I wouldn’t describe myself as a “happy” person. Not to say that I’m some sort of lugubrious, sepulchral soul brooding over melancholy poems by lamp light,* but rather, I find “happy” one of those banal adjectives that I tend to associate with watchers of CBS sitcoms, I’m From Barcelona fans and protagonists of the last decent Adam Sandler vehicle (no Punch Drunk Love). Yet strangely enough, the reason why I love going to see the Hold Steady in concert is because they make me really fucking happy. Of course, there are a lot of great bands that I enjoy live, but few elicit such joy as Craig Finn & Co.—it’s pretty embarrassing actually.
Thing is, whenever I see The Hold Steady, I get this broad, bovine grin on my face, like a sorority girl at a James Blunt concert, or a narcoleptic at a Coldplay show—and I’m not the only one either. I’ve stated in the past that the Hold Steady are closer to a cult than a rock band and that belief has only become more entrenched each time I see them. They don’t get fans, they get fan boys and listening to the albums, it’s impossible to grasp exactly how they could do such a thing. Because, let’s be honest, I’ll ride for all four of the band’s records but I’m not about to throw on “Boys and Girls in America,” give someone a pair of headphones and tell them that “The Hold Steady will change their life.” **
But something undeniably special occurs at a Hold Steady show. The audience gets swept into a sort of weird rapture, almost impossible to find in the mumbling, introverted world of indie rock. Throughout the band’s hour and a half Sunday night set at the Orpheum in Boston, my attention kept on getting momentarily diverted by three different types, all of whom continually kept on “losing their shit” (for lack of a better phrase). The first, a lanky hipster in a sport coat and asymmetric hair-cut, whose arms never slacked, a frenetic, flailing mixture of pointing, roof-raising and pure reverie. Every few songs, he’d get so swamped in the music that he’d storm to the front row, only to be hurled back to his seat by security. Normally, he was the type of guy I’d mock mercilessly and Google for a random photo to illustrate his absurdity.
Craig Finn In the Midst of Performing a Cover of "YMCA"
Instead, the Kramer-esque, “hipster doofus” seemed imbued with a certain fundamental righteousness. As did the couple in the front row, rocking and holy-rolling to each song, arms intertwined—save for when he paused to rifle off an imaginary air guitar lick or she whipped out her camera to preserve the moment. To say nothing of the two teenaged geeks in the row in front of me, who like everyone else in the room seemed to know every word to every song. The pair amounted to a miniature Wayne and Garth, elbows akimbo, nearly knocking me out with their spastic churning and head whipping. There was a certain sweetness and sincerity to the affair, one lacking in the often-arch, tight-lipped performances that fall under the loose umbrella constituting “indie.”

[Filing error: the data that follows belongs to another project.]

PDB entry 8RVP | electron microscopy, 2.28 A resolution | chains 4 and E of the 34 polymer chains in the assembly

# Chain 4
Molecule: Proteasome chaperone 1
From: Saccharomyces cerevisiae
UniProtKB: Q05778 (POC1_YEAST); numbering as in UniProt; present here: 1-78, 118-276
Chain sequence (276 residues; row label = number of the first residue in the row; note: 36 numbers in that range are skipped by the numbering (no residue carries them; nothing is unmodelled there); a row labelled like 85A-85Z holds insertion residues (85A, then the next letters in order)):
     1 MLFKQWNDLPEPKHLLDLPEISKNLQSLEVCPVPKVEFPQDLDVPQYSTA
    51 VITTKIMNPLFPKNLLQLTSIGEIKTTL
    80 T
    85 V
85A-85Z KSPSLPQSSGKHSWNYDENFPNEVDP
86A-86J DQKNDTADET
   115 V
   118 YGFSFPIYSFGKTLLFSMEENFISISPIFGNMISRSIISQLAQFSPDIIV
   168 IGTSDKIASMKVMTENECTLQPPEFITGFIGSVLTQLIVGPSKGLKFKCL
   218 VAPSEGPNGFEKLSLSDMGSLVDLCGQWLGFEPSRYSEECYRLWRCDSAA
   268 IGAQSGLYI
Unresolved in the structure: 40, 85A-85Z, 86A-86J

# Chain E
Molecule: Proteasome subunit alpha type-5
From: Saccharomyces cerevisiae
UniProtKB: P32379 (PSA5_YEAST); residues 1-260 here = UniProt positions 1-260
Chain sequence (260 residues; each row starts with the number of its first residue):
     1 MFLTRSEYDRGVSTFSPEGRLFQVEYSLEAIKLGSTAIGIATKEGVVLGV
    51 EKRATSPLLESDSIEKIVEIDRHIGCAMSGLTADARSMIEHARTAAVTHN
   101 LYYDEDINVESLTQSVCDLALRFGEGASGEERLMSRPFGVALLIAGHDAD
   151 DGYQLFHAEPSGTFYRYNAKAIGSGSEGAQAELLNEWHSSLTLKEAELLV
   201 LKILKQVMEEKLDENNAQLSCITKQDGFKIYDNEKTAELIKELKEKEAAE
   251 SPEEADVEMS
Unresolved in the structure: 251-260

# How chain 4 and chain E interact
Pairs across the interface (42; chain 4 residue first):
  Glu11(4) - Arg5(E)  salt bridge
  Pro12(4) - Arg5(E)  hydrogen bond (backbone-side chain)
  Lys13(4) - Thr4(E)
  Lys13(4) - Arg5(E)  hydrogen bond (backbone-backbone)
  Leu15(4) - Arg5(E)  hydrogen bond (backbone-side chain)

Of course, I agreed. My grin, wide and nacreous, all of us distinctly different, unified in our shared belief that unfettered joy was the only appropriate reaction to Craig Finn’s giddy stage presence, beads of sweat pouring down his face, beatific smile and wild, frantic rapper arm gesticulations. Or Tad Kubler, the unassuming lead guitarist whose tattoos and guitar chops seem to multiply exponentially every time I see the band. While Franz Nicolay, multi-instrumentalist extraordinaire (harpsichord, keyboards, harmonica, accordian), chugged red wine straight from the bottle and once again, marked himself as the band’s secret weapon and the prime reason for their ability to diversify their sound beyond the Replacements and Springsteen worship of their first two albums. Perhaps predictably, the band leaned heavily on their most recent album “Stay Positive” (reviewed by me, here), but made sure to play the fan favorites from its predecessors (“Chips Ahoy,” “Your Little Hoodrat Friend,” and a particularly great, “Positive Jam.”)
Indeed, it’s the title of the latter song that indicates what makes the Hold Steady one of my favorite bands and ensures that I’ll see them every time they come through town (ensuring that you--dear reader--will be bludgeoned with another review in my on-going quest to cadge free tickets***). Blessed with the rare talent to mix sincerity and smarts, heart without schmaltz, The Hold Steady remain on my short-list of the finest bands to emerge during this decade. By the time, they unfurled a “Rock + Roll Means Well,” banner during their encore (played with Patterson Hood of the Drive By Truckers), the band had validated every bit of the vague meaning contained within the statement. I was happy and I don’t think anyone in the room felt any differently.
*I mean, really, I do the wide majority of my reading during the day.
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** Is it safe to say, with the decade winding down, that the “Shins will change your life” scene in “
***Because unlike rap music, journalism lamentably isn’t conducive to the “champagne wishes and caviar dream” lifestyle.